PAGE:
Niko Blue is Atlanta’s Funkadelic, Relatable New Prodigy | Interview

Atlanta has seemingly taken not only hip-hop, but the music world by storm with its infectious trap sounds and vivid stories of life in the streets. But a new artist is emerging with something different. His name is Niko Blue and his latest project, Me, You and Summer, dropped in late May as the perfect soundtrack for your Summer ’18.

Blue, whose stage name is his middle and last name, grew up going to choir practice with his mom and analyzing the drummer at church on Sundays. His father was a big house fan, which shaped much of the 27-year-old’s sound.

“When I was younger, I never understood it,” he says of his father’s fascination with house music. “I couldn’t understand why that’s what he was listening to. But as I got older, I kinda grew an appreciation for it and I really got into it.”

Blue, who cites Kaytranada as his favorite house musician right now, is a well-rounded artist who raps, produces and sings. He got his start early as a drummer. When he was 17, a friend bought him FL Studio (formerly FruityLoops) and his artistry really took off. Being self-sufficient is important to Blue for many reasons.

“I don’t need a middle man,”

He explains. “I don’t wanna sound cocky, but if I can do all of it myself, then I can create the whole process myself and dive into it. I don’t have to wait on this person to get it back to me or this person to help me with that. I think that can really come in handy for someone the further they get into their career. The less help they need creating the music, I think the more they can create. It eliminates the process of having to email people for beats and search out for things.”


But Niko Blue doesn’t work in a strictly isolated environment. On the end of one of Me, You and Summer’s singles, “Back Then,” there’s a moment of pure excitement where Blue and his right hand man KeyDeaux get hyped over the track. Blue gives KeyDeaux free reign to help perfect the artistry whether it’s adding background vocals or just letting him know a song is whack.

“I’m pretty private with what I do in the studio, but he does attend every session and he will let me know if something is just off or this isn’t right,” Niko says. “It’s good to have a second ear in there instead of just a bunch of people telling you this is good.”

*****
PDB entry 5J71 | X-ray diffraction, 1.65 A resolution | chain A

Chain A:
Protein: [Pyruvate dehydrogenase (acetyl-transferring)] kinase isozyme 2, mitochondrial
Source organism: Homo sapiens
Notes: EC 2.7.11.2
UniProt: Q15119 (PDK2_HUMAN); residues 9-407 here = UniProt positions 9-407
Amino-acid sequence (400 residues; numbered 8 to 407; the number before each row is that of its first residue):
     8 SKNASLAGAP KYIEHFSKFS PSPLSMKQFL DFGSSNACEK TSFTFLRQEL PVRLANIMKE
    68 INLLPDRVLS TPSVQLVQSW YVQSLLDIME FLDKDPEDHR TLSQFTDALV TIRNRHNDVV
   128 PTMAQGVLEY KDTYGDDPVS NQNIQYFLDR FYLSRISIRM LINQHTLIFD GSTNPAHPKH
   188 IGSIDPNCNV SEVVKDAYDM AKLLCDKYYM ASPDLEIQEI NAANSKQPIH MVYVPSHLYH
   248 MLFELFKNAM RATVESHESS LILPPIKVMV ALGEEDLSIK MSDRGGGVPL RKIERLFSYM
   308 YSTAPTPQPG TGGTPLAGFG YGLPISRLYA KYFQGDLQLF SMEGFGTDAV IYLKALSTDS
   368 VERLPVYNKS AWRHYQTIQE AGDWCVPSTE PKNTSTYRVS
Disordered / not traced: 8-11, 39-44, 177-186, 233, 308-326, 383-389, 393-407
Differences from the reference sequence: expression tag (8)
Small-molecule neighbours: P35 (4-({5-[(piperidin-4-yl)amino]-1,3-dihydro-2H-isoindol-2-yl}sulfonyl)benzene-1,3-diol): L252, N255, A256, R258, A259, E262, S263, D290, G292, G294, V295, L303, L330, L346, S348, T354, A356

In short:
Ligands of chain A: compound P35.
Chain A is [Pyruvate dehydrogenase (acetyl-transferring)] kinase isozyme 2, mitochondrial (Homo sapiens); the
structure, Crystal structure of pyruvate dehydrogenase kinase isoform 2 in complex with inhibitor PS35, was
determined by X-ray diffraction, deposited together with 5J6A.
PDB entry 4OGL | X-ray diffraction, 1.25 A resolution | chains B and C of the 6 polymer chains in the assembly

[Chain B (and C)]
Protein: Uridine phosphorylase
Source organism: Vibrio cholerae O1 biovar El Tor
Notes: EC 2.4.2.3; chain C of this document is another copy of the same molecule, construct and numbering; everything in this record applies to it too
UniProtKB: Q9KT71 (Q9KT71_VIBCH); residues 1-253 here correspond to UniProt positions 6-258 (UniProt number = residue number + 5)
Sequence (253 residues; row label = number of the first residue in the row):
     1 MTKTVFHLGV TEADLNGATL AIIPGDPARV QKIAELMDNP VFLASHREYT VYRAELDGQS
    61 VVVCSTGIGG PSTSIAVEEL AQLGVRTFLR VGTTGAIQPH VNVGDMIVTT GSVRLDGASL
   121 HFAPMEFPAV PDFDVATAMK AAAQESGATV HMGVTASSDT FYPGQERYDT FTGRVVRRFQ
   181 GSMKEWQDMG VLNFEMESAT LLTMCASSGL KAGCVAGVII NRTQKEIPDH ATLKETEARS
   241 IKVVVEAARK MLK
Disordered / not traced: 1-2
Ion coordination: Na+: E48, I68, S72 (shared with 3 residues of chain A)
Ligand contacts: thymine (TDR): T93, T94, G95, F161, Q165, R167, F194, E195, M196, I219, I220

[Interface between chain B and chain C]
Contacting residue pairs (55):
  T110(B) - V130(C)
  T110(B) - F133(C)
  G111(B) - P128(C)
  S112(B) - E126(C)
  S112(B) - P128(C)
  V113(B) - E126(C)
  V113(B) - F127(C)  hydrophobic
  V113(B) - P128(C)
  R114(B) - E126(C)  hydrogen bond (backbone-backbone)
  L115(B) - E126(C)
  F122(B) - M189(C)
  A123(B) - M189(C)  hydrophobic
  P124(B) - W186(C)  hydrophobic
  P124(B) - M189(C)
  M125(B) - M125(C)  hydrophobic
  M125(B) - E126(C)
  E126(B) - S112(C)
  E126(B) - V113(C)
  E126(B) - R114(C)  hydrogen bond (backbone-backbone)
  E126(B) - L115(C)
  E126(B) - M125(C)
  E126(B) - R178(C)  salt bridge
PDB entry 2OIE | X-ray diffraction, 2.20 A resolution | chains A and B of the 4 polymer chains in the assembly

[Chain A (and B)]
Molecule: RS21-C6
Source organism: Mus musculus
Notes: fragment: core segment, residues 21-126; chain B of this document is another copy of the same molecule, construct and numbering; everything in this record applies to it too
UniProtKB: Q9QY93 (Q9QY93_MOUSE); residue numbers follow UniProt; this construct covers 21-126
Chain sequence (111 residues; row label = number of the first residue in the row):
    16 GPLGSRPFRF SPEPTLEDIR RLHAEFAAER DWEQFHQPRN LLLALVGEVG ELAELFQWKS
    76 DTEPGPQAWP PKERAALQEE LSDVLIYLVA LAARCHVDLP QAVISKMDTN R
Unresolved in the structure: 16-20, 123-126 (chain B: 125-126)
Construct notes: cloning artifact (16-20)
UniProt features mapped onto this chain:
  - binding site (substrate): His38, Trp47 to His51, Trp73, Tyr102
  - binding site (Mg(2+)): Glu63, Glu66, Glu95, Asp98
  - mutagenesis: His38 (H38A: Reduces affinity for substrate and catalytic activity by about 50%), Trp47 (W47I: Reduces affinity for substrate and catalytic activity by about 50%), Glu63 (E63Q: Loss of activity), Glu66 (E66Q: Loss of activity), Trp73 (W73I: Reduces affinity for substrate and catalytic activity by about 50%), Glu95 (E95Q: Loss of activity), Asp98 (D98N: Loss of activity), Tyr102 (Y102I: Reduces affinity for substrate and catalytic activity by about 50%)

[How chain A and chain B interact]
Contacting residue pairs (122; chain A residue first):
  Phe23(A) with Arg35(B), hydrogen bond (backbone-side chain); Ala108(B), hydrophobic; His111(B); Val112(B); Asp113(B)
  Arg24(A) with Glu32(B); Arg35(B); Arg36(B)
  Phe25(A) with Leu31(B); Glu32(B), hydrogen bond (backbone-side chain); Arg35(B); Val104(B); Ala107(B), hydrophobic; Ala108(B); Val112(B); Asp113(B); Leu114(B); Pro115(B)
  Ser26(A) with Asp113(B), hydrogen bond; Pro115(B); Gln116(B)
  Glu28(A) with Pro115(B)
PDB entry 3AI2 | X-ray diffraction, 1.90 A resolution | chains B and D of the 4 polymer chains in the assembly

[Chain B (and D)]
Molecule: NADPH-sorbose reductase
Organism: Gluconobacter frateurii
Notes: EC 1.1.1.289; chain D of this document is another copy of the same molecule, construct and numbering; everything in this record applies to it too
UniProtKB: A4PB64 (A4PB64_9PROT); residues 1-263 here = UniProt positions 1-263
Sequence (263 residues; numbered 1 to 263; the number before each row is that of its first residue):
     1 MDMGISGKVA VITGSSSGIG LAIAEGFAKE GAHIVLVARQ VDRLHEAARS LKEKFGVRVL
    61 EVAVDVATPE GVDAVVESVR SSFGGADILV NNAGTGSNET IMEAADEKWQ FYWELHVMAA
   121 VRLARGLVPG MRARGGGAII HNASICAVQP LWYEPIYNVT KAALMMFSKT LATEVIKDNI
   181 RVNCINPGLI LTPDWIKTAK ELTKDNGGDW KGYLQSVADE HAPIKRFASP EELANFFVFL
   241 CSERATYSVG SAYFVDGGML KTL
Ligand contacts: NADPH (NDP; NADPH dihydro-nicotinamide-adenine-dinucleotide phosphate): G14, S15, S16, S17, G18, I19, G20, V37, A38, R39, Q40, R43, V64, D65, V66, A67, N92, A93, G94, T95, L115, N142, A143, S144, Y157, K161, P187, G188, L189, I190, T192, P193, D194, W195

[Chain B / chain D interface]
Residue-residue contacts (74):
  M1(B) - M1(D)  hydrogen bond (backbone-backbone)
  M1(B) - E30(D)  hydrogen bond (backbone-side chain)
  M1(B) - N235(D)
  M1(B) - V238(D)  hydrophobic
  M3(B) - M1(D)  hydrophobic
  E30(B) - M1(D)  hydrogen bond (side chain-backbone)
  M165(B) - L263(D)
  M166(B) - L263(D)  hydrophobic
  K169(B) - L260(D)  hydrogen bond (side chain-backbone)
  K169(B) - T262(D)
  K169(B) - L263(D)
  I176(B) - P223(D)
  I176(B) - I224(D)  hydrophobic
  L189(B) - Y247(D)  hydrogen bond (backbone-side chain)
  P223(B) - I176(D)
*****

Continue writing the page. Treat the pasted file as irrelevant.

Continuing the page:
Another major influence in Blue’s career was Drake. After listening to Shawty Lo and Gucci Mane like the average Atlanta teenager, Blue’s high school buddy passed him Room for Improvement, the 2006 project that wasn’t so Champagne Papi.

It was the early stages of Drizzy that Blue gravitated towards the most. And essentially, he applied Drake’s relatability to his own records.

“I was like, ‘What is this?’” Blue remembers. “He’s talking about normal stuff, not some hood rap trap stuff that I can’t relate to. When I make music, I kinda like to keep it toward my reality, retrospect, just keep it real instead of like a facade or whatever.”

Me, You and Summer is a next step in Blue’s own evolution as an artist connecting with people. It features eight tracks with striking stories of love lost (“Four Missed Calls”) balanced with booming boasts about the come-up (“There He Go”). Even the cover art is a step forward as it’s a photograph of Niko in front of a house during a trip to Los Angeles. Most of his image up until this point has been cartoon artwork.

“I love the cartoon; animation thing. That’s my brand or what I think people recognize if anything by my name,” he says. “I’m not gonna stray away from it, but for this I did want people to actually see me instead of the cartoon.”

Blue went through his usual process for creating EPs by picking a name first and then selecting songs that fit the theme for Me, You and Summer. His personal favorite is the title track, which should be played with the windows down cruising on an open road one breezy day.

“I remember when I made that beat, as soon as I exported it, I immediately started writing to it and coming up with the melody,” he shares. “I played it on Snapchat or Instagram when I was in the car and I got a whole bunch of responses in my inbox and immediately I knew that that was going to be a good song. It just had a good summer vibe to it and I feel like that is what the whole tape is about, just a summer vibe.”

For his personal summer playlist, Blue shares that he always is inspired by ‘90s women trios, including Jade, SWV and 702.

“They were really killing it,” he muses. “… I know half of those songs are for women, but you can’t turn that on in your car and just not bob your head and not feel it. The songs feel good.”

Utilizing all of the tools he has, Blue is on a mission to give listeners the same thing in his own way. He is very aware of his place in the Atlanta music scene and hopes he can put on for the city, being the first person from the ATL to blend rap and house.

“As far as my music, what I want people to get from it is just a good feeling,” he says. “I want you to feel it. I don’t want you to be able to not nod your head. Or I don’t want you to be able to skip that line. I want you to catch onto certain things that I’m saying. ‘Yeah I can relate to that.’ Or, ‘Yeah, that’s happened to me too.’ Just the simplicity of it.”

Photos by @karelesskorey

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